By Govindaraj Rangaraj and Rami Bahsoon, The University of Birmingham, Birmingham, United Kingdom

Excerpt: Software systems architects are continually faced with the challenge of scaling up software systems architectures to support constantly growing load of users’ processing needs and data. Scaling up the architectures to meet these needs does certainly introduce additional energy cost.   For  example, to meet  the scalability requirements,  additional  hardware and  software resources  may  need  to  be  deployed.    Reducing the energy demands in  such  architectures while  meeting the  scalability requirements, are always  challenging. We explicate the attention to power  as  an  architectural  constraint/property that need  to  be analyzed in relation with scalability. Current research and practice to distributed software architecture approaches are green-unaware. They don’t provide the primitives for reasoning and managing power consumption. We  argue  that the software  engineering should  be green aware,  where  the  software  engineering and design  activities should  not only  be  judged  by  their  technical merits,  but also by their  contributions to energy  savings.  In particular, the software system architecture appears to be the appropriate level of abstraction to address green-aware concerns. Software architectures should be green-aware, providing power management mechanisms as part of the architecture primitives. Furthermore, it looks plausible to leverage on advances in self-management software architectures [2], where self-managing power  could  be separated from  the core system functionalities. We  argue  that there  is a pragmatic need  for new  software architectural layer,  which  could  be  easily  integrated with existing  styles for self-managing the trade-offs between  scalability and  power. The power consumption can be minimized by only provisioning the required amount of resource at any given point of time. For example, architecture can be scaled only when the demand for the resource increases. Classical market-based economic theory is appealing for addressing this problem effectively in the context of supply/demand.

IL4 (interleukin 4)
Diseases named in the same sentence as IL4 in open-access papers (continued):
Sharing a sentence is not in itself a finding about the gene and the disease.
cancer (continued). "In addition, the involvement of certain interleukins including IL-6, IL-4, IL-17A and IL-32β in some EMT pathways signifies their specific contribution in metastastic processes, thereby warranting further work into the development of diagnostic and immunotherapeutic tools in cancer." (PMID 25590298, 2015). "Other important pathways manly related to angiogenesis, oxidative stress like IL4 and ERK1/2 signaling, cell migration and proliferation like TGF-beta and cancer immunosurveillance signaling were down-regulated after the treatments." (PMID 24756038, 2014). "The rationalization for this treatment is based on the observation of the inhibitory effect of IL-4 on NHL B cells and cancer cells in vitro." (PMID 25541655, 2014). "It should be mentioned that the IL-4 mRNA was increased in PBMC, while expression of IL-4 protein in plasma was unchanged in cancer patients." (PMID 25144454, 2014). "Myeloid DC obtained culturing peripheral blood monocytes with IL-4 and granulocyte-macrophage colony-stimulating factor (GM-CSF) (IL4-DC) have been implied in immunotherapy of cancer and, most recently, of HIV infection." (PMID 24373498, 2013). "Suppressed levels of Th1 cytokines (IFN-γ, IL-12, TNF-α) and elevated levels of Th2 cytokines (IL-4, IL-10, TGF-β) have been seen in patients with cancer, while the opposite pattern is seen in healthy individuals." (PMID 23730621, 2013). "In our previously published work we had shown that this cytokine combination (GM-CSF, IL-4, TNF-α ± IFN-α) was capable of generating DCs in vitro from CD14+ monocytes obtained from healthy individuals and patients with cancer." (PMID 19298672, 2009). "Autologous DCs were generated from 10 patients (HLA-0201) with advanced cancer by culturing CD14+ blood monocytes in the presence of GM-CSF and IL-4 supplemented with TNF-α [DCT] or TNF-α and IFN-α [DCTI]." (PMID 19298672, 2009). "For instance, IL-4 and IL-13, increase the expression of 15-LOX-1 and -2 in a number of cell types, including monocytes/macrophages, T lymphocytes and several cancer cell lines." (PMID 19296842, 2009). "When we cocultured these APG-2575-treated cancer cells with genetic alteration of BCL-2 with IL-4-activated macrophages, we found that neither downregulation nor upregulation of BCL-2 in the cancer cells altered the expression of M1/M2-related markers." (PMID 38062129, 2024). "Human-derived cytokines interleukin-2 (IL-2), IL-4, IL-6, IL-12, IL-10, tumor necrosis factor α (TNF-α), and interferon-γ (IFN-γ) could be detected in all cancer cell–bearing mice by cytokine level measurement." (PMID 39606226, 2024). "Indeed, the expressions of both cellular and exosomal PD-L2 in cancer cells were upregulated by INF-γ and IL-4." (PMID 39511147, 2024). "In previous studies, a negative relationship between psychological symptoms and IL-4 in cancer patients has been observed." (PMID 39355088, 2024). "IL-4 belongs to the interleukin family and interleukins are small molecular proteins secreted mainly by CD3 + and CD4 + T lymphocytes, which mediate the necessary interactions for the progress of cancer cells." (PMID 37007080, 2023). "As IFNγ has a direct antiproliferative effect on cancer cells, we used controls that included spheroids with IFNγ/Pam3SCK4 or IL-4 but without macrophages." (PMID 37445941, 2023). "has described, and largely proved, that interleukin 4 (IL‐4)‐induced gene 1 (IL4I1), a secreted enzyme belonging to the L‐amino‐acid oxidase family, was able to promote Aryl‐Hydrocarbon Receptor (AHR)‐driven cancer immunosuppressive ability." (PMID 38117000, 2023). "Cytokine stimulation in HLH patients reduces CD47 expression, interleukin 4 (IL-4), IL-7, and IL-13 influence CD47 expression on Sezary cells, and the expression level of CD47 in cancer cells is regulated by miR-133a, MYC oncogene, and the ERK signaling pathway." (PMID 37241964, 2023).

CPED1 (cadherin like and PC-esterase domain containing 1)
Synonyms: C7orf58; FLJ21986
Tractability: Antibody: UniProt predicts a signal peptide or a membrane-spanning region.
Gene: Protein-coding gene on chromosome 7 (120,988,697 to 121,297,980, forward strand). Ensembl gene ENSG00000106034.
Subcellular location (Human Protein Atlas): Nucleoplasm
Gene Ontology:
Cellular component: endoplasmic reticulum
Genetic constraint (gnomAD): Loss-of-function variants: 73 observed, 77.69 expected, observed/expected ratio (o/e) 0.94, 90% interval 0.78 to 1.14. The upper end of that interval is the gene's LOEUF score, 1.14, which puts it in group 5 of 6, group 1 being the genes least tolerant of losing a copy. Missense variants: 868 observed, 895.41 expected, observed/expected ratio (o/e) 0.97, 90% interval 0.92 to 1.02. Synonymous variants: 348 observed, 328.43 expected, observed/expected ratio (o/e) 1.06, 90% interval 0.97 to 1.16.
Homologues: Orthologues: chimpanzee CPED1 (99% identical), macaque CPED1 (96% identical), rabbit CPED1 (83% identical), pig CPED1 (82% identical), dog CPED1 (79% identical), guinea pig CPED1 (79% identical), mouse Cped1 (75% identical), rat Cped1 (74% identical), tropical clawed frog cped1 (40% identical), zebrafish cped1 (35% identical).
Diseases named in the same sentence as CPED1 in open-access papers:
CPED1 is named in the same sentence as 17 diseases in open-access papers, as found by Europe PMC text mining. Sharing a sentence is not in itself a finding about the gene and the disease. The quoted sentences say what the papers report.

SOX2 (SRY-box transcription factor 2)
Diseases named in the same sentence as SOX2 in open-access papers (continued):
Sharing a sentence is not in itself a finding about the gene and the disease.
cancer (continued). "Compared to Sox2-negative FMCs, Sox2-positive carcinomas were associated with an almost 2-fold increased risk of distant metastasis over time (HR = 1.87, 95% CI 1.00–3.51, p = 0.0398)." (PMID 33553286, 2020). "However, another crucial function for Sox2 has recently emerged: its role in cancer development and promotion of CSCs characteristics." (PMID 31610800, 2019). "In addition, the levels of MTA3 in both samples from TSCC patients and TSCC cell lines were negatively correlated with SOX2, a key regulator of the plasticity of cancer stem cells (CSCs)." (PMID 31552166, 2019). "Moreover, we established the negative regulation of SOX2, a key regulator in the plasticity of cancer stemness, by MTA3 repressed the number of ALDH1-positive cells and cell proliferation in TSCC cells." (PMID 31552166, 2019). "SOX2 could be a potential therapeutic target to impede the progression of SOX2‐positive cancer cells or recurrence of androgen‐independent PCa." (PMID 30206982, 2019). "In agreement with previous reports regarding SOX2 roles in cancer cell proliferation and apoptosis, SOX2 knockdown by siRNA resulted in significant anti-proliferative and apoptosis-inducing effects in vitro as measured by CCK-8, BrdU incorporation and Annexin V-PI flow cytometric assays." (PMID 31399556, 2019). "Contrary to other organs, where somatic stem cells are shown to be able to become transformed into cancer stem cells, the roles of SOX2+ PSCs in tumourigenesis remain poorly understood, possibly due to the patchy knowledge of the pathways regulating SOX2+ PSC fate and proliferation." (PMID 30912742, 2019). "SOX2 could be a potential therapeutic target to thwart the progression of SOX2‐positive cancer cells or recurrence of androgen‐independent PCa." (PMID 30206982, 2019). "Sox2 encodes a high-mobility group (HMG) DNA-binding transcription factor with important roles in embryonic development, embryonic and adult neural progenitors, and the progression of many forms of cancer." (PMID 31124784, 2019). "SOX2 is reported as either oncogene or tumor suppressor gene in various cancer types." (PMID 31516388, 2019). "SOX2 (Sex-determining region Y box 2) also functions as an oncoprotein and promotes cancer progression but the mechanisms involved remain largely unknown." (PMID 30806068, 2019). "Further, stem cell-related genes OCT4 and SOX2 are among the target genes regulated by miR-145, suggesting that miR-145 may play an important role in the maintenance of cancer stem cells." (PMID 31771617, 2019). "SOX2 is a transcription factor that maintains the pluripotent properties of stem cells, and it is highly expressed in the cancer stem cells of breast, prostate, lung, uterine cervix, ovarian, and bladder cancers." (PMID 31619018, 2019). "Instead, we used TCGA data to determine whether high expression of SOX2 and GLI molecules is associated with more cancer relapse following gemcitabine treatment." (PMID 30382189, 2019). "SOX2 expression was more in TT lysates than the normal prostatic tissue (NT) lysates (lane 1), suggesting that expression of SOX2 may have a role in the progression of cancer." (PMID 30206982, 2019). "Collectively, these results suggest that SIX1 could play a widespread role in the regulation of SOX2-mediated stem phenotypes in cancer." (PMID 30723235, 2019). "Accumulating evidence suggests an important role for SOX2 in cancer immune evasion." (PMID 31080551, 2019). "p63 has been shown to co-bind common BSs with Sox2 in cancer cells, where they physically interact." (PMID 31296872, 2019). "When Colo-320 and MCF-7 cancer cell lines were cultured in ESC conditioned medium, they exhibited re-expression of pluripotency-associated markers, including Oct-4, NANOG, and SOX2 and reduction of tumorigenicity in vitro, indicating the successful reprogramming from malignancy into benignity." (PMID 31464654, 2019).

Full paper here

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